Mineralogical and Wallrock Alteration at the Jinqingding Gold Deposit in Jiaodong Peninsula, China
The Jinqingding gold deposit, situated in the east Jiaodong Peninsula of Shandong province, is typical of the pyrite-quartz vein gold deposits in the Muping-Rushan gold belt of China. The gold deposit is controlled by a great NNE fracture zone and is composed of several lenticular orebodies within the fracture zone occurring in the Kunyushan granite massif. The Kunyushan granite massif was formed by the replacement of the Archean Jiaodong group.
The main minerals associated with gold are pyrite, chalcopyrite, galena and sphalerite; the gangue minerals are dominated by quartz, sericite, microcline and calcite. The mineralizing event can be divided into four stages: (1) pyrite-quartz; (2) quartz-pyrite; (3) siderite-polymetallic sulfides; and (4) calcite-quartz. Gold occurs mainly as native gold and electrum in stage I and stage II. There are some evident differences between pyrite from major stages of gold mineralization and that from minor stages; these include differences in crystal forms, size and composition of fluid inclusions.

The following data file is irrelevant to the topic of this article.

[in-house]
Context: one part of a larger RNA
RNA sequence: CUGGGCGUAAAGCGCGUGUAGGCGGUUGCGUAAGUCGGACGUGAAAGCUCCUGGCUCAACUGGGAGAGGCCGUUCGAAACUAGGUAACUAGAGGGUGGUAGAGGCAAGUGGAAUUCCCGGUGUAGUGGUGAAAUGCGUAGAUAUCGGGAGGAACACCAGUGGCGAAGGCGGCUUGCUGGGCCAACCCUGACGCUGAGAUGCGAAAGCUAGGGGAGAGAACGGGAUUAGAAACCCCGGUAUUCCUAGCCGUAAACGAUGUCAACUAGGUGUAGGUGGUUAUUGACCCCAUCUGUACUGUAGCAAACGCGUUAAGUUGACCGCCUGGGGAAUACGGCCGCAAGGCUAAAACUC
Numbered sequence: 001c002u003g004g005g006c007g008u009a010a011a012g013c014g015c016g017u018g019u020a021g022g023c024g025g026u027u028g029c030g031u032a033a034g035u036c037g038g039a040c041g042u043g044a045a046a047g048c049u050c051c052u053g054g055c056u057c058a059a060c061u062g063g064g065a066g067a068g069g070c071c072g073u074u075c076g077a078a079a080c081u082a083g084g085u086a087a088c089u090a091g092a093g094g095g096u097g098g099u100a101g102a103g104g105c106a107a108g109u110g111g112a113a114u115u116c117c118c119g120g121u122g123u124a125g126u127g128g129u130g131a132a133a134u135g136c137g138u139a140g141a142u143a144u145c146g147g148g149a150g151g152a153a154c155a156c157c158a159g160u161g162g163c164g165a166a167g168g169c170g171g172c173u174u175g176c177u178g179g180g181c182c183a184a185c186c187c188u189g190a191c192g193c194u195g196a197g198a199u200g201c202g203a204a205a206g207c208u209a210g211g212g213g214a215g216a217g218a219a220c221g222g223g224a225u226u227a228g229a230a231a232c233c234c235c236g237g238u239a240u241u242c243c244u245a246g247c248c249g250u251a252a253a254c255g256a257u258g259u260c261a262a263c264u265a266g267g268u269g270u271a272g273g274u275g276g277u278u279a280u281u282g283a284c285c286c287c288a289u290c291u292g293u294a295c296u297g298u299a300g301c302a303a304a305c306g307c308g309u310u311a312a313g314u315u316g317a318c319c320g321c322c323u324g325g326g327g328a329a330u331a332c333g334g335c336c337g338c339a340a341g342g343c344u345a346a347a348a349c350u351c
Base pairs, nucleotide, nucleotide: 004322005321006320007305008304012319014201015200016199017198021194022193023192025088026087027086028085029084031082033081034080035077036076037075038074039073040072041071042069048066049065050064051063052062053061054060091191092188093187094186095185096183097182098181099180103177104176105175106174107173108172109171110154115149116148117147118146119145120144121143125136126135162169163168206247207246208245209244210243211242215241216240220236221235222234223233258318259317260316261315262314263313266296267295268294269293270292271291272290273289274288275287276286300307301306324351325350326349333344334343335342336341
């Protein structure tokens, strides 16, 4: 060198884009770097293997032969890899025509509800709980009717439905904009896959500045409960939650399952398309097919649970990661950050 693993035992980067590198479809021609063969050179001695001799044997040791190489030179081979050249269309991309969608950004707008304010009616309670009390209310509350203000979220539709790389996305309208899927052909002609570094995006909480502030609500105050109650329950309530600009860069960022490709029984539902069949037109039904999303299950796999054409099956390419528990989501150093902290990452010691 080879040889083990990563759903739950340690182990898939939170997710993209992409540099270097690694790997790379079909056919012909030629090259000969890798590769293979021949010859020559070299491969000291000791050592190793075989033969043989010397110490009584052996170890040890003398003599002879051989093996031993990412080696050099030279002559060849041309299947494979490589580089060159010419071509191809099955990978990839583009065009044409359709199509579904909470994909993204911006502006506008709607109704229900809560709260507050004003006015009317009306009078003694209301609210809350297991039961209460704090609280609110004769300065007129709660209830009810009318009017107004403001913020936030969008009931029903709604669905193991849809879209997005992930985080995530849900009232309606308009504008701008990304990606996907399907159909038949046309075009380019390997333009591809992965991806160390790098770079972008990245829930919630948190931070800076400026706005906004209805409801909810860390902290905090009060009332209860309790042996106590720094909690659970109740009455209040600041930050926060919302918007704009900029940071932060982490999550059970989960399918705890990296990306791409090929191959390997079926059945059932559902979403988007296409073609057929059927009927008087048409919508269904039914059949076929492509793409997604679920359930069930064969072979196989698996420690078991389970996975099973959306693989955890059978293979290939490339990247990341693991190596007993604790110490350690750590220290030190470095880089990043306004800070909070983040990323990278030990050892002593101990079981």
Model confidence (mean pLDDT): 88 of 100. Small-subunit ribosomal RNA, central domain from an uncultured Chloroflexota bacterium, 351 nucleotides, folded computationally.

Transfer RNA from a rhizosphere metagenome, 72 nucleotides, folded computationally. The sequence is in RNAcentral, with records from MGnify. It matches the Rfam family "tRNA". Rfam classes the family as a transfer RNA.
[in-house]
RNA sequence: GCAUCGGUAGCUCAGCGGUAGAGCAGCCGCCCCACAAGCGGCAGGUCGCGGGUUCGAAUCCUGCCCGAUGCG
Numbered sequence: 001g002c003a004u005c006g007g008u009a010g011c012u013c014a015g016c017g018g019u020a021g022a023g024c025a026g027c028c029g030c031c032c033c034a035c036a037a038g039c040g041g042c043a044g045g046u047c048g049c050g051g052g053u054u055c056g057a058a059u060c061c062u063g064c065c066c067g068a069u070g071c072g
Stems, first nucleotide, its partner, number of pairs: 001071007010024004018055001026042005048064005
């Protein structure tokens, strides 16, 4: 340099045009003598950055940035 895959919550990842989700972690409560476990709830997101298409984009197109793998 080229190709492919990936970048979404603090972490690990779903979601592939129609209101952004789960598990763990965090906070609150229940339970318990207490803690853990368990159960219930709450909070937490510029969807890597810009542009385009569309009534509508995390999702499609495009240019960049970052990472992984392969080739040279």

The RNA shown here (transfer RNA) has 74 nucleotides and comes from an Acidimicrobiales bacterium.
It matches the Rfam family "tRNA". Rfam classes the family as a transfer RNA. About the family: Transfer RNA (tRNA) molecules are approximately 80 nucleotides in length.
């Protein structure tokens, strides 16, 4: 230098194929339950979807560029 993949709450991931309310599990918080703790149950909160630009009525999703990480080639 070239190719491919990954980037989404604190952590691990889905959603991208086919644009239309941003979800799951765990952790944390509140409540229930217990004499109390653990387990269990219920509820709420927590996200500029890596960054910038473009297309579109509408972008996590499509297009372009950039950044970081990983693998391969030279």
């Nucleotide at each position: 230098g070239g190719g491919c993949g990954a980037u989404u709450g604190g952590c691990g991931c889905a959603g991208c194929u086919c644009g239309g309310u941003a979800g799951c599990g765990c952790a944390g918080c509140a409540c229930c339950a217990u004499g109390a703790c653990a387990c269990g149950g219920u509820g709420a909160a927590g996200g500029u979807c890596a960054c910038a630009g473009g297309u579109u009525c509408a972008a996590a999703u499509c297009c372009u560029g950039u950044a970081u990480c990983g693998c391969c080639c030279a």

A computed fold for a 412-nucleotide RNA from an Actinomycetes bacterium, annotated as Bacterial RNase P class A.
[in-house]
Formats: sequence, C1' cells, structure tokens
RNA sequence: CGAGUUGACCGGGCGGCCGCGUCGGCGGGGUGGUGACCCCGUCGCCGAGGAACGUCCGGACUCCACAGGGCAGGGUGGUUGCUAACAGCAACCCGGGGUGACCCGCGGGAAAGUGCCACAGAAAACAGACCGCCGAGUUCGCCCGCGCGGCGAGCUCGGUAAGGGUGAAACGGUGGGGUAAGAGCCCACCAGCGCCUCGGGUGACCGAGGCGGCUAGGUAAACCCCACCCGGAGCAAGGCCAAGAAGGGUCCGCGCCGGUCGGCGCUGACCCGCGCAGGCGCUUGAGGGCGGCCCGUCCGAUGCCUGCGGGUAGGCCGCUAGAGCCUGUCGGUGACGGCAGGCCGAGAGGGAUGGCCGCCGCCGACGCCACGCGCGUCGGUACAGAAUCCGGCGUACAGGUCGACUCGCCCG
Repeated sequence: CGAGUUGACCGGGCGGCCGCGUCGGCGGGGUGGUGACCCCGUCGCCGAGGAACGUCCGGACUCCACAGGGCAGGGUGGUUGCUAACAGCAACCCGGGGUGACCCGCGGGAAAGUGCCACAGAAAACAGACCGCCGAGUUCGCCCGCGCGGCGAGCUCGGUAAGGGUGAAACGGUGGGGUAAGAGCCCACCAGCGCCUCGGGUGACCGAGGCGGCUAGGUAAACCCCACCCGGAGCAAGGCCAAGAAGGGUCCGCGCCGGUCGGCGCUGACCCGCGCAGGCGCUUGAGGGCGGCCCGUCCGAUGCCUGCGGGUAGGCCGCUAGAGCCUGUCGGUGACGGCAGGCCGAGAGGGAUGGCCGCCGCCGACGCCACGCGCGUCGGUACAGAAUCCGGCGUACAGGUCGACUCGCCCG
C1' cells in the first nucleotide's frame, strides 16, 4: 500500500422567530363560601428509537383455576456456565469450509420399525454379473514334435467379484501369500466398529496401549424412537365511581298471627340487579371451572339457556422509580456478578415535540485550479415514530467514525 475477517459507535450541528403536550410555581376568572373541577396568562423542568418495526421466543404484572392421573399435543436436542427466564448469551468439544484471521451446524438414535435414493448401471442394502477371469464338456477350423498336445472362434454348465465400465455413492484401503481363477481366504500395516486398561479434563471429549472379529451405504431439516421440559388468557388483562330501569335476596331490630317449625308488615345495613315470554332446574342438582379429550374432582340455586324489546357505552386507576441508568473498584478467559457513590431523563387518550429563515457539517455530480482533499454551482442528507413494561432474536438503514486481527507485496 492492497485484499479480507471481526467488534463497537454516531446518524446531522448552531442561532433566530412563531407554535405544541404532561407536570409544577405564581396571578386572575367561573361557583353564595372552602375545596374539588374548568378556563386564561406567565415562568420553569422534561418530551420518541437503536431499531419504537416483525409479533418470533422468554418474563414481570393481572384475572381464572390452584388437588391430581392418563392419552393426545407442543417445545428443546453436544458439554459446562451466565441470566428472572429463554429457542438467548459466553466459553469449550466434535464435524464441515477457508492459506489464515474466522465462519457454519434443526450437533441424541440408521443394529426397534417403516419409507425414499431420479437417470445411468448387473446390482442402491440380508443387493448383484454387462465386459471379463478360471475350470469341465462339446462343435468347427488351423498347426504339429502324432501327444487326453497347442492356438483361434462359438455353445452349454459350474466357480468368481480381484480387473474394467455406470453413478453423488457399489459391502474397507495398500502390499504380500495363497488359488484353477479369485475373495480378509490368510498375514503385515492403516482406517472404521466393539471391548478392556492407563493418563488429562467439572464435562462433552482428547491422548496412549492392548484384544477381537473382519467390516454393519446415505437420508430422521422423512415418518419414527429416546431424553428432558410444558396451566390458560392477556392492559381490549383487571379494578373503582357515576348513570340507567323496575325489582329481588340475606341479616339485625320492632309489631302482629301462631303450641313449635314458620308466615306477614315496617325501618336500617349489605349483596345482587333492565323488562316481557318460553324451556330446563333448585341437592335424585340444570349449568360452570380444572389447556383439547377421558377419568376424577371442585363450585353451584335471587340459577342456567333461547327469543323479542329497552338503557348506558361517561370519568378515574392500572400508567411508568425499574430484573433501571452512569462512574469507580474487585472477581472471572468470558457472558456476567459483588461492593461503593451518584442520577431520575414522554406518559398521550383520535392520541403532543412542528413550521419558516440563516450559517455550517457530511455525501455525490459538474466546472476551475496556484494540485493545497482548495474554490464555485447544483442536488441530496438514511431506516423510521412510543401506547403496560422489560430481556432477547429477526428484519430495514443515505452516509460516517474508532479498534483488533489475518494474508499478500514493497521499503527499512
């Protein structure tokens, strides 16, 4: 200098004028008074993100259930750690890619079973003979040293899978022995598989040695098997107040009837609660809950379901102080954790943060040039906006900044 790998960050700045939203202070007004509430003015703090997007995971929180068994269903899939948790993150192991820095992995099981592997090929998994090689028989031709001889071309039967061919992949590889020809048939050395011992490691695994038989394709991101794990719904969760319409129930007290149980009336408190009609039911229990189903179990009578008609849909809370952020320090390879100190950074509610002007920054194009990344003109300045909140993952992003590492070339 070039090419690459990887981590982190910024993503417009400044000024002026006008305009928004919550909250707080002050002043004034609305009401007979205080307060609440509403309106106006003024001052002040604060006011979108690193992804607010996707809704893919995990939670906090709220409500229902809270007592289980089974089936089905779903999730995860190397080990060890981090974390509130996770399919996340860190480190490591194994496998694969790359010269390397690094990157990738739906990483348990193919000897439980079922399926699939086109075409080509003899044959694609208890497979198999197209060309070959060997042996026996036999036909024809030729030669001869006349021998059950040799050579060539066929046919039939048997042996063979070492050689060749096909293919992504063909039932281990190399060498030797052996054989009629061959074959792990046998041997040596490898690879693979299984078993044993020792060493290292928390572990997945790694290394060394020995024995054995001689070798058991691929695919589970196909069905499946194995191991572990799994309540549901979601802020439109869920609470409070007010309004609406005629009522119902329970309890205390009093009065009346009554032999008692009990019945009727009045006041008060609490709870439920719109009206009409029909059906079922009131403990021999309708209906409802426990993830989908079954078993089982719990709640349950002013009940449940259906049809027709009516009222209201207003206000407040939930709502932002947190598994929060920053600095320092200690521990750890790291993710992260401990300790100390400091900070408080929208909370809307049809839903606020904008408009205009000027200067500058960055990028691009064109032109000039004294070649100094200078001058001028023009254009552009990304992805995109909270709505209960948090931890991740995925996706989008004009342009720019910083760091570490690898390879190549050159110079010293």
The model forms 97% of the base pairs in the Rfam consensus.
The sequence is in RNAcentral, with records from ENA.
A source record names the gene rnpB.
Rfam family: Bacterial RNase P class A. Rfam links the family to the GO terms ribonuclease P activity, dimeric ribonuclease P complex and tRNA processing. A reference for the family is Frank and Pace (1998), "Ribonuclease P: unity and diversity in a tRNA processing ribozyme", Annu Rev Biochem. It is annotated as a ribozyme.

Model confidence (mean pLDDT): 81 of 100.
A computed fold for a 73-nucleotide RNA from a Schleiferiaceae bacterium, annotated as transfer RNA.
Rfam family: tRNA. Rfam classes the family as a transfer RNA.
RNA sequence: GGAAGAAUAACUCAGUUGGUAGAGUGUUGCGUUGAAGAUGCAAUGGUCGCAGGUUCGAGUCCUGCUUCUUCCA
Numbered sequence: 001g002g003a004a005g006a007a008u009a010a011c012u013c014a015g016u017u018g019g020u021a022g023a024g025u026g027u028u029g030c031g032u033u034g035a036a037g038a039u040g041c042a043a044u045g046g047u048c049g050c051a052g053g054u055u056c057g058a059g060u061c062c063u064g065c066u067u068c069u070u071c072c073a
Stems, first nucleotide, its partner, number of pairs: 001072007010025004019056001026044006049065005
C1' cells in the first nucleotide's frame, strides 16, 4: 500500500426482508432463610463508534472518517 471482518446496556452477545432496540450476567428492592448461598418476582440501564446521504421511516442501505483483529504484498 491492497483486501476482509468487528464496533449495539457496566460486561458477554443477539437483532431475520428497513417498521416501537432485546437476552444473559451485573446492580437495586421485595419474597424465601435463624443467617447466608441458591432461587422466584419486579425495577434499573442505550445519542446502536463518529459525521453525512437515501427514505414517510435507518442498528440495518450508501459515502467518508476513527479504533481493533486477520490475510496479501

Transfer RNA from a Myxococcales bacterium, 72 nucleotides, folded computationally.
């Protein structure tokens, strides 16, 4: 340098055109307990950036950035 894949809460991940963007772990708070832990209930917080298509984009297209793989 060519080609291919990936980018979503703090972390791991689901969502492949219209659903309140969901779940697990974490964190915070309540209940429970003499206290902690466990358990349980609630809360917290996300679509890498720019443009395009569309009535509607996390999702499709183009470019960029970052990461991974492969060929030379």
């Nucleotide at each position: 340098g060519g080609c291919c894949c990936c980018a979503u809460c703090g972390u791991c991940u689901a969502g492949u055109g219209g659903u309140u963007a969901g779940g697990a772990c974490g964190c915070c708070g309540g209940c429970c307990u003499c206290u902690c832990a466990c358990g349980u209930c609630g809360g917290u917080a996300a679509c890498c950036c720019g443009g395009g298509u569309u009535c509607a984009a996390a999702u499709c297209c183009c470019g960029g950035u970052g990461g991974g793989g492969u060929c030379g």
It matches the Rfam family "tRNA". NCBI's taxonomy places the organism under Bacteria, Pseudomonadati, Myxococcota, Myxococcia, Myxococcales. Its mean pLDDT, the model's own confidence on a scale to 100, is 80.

Wallrock alterations consist of serialization, silicification, pyritization and potash-feldspar alteration. Five alteration zones can be distinguished from unaltered granite (zone 0) to vein lodes (zone IV). Au and Ag increase rapidly from zone 0 to zone IV, Cu increases continuously, while Pb and Zn increase slowly. R-type geological factor analysis indicates that the Au, Ag, Cu, Pb and Zn bear a close relationship to wallrock alteration.